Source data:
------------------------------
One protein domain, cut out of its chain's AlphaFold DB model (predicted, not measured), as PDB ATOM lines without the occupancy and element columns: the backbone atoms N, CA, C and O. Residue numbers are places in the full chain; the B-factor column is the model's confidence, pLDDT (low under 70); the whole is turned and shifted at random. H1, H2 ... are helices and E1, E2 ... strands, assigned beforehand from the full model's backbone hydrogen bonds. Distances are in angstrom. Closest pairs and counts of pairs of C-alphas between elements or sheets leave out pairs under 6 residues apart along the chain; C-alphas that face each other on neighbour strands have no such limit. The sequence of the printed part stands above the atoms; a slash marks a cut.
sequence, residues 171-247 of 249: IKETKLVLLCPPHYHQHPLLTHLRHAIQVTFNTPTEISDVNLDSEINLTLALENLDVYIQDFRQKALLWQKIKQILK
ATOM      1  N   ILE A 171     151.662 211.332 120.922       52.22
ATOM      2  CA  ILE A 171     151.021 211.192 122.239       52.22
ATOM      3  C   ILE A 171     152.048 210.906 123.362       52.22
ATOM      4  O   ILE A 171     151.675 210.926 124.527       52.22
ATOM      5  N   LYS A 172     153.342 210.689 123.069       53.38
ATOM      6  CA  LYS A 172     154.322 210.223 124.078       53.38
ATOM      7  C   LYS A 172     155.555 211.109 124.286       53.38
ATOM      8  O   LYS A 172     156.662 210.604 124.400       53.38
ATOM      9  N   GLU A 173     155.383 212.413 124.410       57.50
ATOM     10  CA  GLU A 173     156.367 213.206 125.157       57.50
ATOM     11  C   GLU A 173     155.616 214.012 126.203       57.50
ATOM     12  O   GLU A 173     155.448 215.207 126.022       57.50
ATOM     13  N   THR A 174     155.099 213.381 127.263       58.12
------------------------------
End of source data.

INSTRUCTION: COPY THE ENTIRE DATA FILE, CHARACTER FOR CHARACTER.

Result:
One protein domain, cut out of its chain's AlphaFold DB model (predicted, not measured), as PDB ATOM lines without the occupancy and element columns: the backbone atoms N, CA, C and O. Residue numbers are places in the full chain; the B-factor column is the model's confidence, pLDDT (low under 70); the whole is turned and shifted at random. H1, H2 ... are helices and E1, E2 ... strands, assigned beforehand from the full model's backbone hydrogen bonds. Distances are in angstrom. Closest pairs and counts of pairs of C-alphas between elements or sheets leave out pairs under 6 residues apart along the chain; C-alphas that face each other on neighbour strands have no such limit. The sequence of the printed part stands above the atoms; a slash marks a cut.
sequence, residues 171-247 of 249: IKETKLVLLCPPHYHQHPLLTHLRHAIQVTFNTPTEISDVNLDSEINLTLALENLDVYIQDFRQKALLWQKIKQILK
ATOM      1  N   ILE A 171     151.662 211.332 120.922       52.22
ATOM      2  CA  ILE A 171     151.021 211.192 122.239       52.22
ATOM      3  C   ILE A 171     152.048 210.906 123.362       52.22
ATOM      4  O   ILE A 171     151.675 210.926 124.527       52.22
ATOM      5  N   LYS A 172     153.342 210.689 123.069       53.38
ATOM      6  CA  LYS A 172     154.322 210.223 124.078       53.38
ATOM      7  C   LYS A 172     155.555 211.109 124.286       53.38
ATOM      8  O   LYS A 172     156.662 210.604 124.400       53.38
ATOM      9  N   GLU A 173     155.383 212.413 124.410       57.50
ATOM     10  CA  GLU A 173     156.367 213.206 125.157       57.50
ATOM     11  C   GLU A 173     155.616 214.012 126.203       57.50
ATOM     12  O   GLU A 173     155.448 215.207 126.022       57.50
ATOM     13  N   THR A 174     155.099 213.381 127.263       58.12